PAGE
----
ArtsAutosBooksBusinessEducationEntertainmentFamilyFashionFoodGamesGenderHealthHolidaysHomeHubPagesPersonal FinancePetsPoliticsReligionSportsTechnologyTravel

The doctrine of Fair Use: An overview

Updated on July 8, 2011
Fair use makes life easier for everyone.
Fair use makes life easier for everyone.

The funny thing about rights is that they may affect other rights. For instance, the right to freedom of expression is no excuse for libel or slander.

With copyright law, authors, publishers, producers and inventors are just some of the personnel who benefit from having their rights enshrined by it.

However, there are limitations that pertain to copyright law as well. The most important limitation of copyrighting is the Fair-Use doctrine.

The Fair-Use doctrine was initially more of a convention than it is law, since it is based on precedents and previous decisions made in Civil Court. It permits uses of copyrighted work based on principles derived from judicial precedents and decisions. The Fair-Use doctrine facilitates use of copyrighted work, but it also protects copyrighted material by clearly distinguishing what is fair from what isn’t.

The set of principles associated with Fair Use applies to both intangible and tangible work – anything from printed work to software. Fair Use was eventually written into copyright law in the United States, under Section 107. This outlines what fair use is and what elements determine it. Four principles, outlined by the U.S. Copyright Office, are most important in establishing whether use of copyrighted material is fair or unfair.

i) The characteristics of the use – its purpose and nature

ii) The nature of the copyrighted material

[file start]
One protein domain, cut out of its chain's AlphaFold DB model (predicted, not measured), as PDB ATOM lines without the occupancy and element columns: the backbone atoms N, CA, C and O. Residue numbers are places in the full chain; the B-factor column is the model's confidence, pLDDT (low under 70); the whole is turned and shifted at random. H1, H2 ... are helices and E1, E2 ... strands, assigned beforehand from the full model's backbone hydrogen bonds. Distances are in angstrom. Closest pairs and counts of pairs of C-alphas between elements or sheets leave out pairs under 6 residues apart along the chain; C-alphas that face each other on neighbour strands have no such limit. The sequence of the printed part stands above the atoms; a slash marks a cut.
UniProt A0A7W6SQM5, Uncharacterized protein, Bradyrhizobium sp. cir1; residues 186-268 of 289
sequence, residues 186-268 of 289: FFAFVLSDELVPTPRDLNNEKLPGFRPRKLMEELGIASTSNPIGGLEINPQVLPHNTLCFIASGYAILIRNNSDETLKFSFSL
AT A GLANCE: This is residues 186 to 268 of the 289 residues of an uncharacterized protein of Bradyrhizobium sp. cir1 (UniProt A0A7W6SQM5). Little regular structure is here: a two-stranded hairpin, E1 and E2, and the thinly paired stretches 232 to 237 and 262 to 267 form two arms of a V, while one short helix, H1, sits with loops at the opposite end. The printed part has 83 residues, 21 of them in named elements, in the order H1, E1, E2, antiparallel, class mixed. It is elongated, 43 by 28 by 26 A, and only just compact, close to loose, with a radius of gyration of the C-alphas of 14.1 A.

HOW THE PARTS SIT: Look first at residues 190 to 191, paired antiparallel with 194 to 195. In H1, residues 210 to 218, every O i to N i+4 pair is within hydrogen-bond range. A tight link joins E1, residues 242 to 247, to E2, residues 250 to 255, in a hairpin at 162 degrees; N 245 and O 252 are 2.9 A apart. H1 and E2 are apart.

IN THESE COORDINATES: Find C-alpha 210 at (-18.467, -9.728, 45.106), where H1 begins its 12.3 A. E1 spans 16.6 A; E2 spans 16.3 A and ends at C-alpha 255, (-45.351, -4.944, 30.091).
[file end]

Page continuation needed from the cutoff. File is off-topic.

iii) How much of the work is used or how substantial the use of the work is

iv) The market consequences of the use of the work

The purpose and nature of use pertains to the use of the work for commercial reasons as opposed to non-profit educational use or private use. The last point refers to the impact on the market. In other words, how does it affect the actual or potential earning capability of the material used?

In judging cases of possible copyright infringement, all four principles come into play. However, there are exceptions to the rule with all the principles. For example, just because use of copyrighted work is commercial does not automatically render the use unfair.

For example, in a 1992 case, the decision was that reverse-engineering was permissible since it was used for research and developments and not to develop copies of a game. Instead it was used to create new material, which the law permits.

In her book, The Gift of Fire, Sara Baase suggested that factual work does not have as much protection as creative material does. She also noted that the effect of use on the actual and potential earnings or marketability of works may carry more weight in judgements.

In the widely-covered Napster case, Napster actually had the other bases covered. However, the judgement went against them because the widespread use of Napster affected the selling capacity of the music industry. Clearly, Napster’s argument that it was helping the music industry did not impress the judges.

Copyright law welcomes the use of copyrighted works for educational purposes, news reporting, and for critiquing. It also welcomes the private use of works – for instance, downloading a YouTube video to listen to it privately.

Even with applications of the Fair Use principles, there are some cases that are very difficult to predict. The Fair Use doctrine merely offers guidelines. In cases where the fairness of the use is doubtful, it is best to seek permission from the relevant copyright owners. If that is not possible, soliciting legal advice, in cases where liability would be an issue, is even better.

Comments

Submit a Comment

  • SpiffyD profile imageAUTHOR

    SpiffyD 

    6 years ago from The Caribbean

    Thanks for your comment BT. As you observed, "fair use" was not intended to be that magical pass to copyright infringement.

  • BusinessTime profile image

    Sarah Kolb-Williams 

    6 years ago from Twin Cities

    Thanks for this great hub -- there are a lot of people out there that think "claiming fair use" is some sort of magical free pass that allows you to do whatever you want -- definitely not the case!

working

This website uses cookies